Thursday, May 3, 2012

American Middle Class Women As Portrayed In American 20th Century Drama

(Something I wrote in-class for my English final)

     The plays TriflesFences and The Death of a Salesman are all completely different plays, written by different people with different experiences. All three plays focus on the American middle class, spanning over the course of a decade, from the setting of Trifles to the setting of The Death of a Salesman. In two of the Tree plays, women are treated as supporting characters, but all women in all three plays are treated merely as playing supporting roles to the men in their lives.

     In Trifles, the play where women play a lead role and men play a supporting role, the characters the women portray are not treated with any kind of fairness. The men, while fumbling around trying to solve a murder, often mock the women who seem to be coming up with what could be evidence to convict the lady they have in custody. "Here a lady's been drug off to jail for killing her husband and their worried about her fruit." One of the male characters said.

     "Have you figured out how she stitched it?" Another teased.
     The women of this play, while intelligent and insightful, were not taken seriously.
     In Fences we see Rose, who is written as a strong, take-no-nonsense kind of woman, still, she is the border between Mrs. Peters and Mrs. Hale in Trifles and Linda in The Death of a Salesman. She seems to demand a certain level of respect, but she still listens when Troy tells her to go and make something to eat. She also takes no courage in standing up for Cory against Troy on the issue of playing football. Troy treats her subpar, and even when he has a baby with another woman, she still stands by him, to his death and beyond.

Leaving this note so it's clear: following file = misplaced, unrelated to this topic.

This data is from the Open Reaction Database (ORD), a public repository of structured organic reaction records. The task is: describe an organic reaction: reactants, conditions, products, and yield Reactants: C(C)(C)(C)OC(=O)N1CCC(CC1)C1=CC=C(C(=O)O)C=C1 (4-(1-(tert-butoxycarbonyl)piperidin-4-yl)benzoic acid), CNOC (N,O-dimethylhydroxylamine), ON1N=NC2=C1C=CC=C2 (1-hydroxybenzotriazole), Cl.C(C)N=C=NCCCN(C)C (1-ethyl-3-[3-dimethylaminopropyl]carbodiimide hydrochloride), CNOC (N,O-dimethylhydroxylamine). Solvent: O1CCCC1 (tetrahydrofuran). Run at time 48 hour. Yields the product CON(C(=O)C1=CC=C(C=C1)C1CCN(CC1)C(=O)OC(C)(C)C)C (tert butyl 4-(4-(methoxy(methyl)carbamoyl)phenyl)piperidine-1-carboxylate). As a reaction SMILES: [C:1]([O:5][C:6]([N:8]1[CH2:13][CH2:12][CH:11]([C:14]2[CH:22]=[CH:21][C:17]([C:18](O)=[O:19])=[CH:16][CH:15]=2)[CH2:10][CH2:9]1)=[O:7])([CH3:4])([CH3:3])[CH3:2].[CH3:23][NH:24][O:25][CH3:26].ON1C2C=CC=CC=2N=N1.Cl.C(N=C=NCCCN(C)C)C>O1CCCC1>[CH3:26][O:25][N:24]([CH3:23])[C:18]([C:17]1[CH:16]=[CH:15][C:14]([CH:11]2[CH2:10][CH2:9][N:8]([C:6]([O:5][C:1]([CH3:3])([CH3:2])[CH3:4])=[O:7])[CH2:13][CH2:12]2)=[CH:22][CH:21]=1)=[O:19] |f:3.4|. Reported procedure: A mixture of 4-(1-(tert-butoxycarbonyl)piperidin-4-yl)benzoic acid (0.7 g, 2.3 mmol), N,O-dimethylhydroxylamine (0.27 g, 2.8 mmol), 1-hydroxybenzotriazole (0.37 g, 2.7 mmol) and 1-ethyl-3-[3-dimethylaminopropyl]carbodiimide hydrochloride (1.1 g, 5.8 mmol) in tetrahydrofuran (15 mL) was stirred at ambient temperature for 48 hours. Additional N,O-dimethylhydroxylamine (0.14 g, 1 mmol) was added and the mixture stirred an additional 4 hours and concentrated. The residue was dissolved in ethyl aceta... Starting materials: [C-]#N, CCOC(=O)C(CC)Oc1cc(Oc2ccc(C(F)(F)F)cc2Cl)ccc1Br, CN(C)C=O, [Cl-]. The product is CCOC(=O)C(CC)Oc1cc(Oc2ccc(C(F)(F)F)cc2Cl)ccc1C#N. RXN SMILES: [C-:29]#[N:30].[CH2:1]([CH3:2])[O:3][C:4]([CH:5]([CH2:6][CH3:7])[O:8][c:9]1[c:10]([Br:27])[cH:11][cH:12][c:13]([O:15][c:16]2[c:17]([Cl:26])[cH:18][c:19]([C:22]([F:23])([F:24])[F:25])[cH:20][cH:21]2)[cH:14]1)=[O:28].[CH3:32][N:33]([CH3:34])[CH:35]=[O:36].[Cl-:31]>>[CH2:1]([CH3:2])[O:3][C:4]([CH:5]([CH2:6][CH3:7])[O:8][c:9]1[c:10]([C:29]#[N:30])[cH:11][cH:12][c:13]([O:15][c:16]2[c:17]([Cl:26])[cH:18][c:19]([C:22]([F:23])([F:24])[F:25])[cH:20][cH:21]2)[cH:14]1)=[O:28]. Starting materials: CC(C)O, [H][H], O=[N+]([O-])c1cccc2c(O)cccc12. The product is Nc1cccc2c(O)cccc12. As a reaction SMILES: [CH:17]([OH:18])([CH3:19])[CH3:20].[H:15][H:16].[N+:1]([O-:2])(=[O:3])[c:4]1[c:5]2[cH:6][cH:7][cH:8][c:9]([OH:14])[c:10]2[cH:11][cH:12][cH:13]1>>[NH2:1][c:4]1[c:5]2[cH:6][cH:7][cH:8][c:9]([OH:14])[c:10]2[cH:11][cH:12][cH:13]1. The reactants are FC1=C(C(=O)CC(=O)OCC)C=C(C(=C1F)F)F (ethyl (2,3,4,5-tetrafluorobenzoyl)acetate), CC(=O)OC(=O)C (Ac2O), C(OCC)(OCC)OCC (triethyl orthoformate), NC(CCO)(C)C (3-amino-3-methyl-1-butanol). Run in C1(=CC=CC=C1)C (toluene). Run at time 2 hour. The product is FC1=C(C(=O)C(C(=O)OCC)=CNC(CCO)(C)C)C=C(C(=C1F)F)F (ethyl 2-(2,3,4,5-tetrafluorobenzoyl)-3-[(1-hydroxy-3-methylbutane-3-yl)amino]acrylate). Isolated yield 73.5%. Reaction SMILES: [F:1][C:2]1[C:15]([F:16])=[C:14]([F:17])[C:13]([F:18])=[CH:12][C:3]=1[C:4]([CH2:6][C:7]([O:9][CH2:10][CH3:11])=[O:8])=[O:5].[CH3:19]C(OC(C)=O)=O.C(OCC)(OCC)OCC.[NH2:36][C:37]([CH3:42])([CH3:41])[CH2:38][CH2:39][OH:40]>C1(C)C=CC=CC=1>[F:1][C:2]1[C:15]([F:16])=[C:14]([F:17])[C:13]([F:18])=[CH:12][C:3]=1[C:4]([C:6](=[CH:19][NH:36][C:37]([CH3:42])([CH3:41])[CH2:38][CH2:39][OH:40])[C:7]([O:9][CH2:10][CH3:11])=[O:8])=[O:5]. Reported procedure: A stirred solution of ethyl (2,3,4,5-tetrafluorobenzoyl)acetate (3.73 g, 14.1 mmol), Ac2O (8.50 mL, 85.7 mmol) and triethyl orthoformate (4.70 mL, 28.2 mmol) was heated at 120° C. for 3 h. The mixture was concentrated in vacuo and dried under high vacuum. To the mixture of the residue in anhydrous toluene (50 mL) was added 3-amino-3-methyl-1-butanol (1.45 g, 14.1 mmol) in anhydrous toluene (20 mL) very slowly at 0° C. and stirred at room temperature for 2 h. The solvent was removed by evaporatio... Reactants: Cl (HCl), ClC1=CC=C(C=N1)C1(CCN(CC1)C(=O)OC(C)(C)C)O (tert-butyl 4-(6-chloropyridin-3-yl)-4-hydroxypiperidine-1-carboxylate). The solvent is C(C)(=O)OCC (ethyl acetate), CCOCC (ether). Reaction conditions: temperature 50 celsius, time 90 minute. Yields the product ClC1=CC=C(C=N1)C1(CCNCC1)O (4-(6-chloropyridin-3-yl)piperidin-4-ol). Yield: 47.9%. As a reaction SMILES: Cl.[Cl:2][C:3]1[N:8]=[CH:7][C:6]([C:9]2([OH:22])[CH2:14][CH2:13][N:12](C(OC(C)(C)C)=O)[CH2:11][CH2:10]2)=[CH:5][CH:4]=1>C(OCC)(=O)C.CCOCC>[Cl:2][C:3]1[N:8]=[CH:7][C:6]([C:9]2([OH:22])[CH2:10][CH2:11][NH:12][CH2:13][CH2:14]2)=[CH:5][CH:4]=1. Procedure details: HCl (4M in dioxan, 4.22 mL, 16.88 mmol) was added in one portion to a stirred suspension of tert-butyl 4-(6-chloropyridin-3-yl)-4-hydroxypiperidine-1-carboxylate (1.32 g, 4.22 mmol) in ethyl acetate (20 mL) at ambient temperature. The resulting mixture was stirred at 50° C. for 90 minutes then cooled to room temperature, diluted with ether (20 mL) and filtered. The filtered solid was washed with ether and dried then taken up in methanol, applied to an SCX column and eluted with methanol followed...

Lastly there is Linda, the timid peace keeper in The Death of A Saleman. She is so afraid to question her husband that she doesn't even address the fact that he's trying to kill himself, let alone address the fact that he's never been the salesperson he's built himself up to be. She just serves him, cares for him, tries to make and keep him happy and well. Both in writing and in the way she is treated by her husband and other men, she is the most subservient of all the women.
     All three women in all three plays exemplify what the patriarchal American society wanted women to be like, but they were not all the same. Linda, written by a whit man in the 1950's, is the most submissive and timid, but not the most taken advantage of, not on a conscious level, anyway. Rose, written by an African American man in the early to mid 1900's, is submissive, dedicated, timid AND is taken advantage of with her complete consent. Mrs. Peters and Mrs. Hale written by a white woman in the 1900's, are often talked down to, like one talking to a child, but are portrayed as intelligent and independent minded, though also timid.

"Those that dream by night, in the dusty recesses of their mind, wake in the day to find that all was vanity, but the dreamers of the day, are dangerous men, for they may act out their dreams and make them real."

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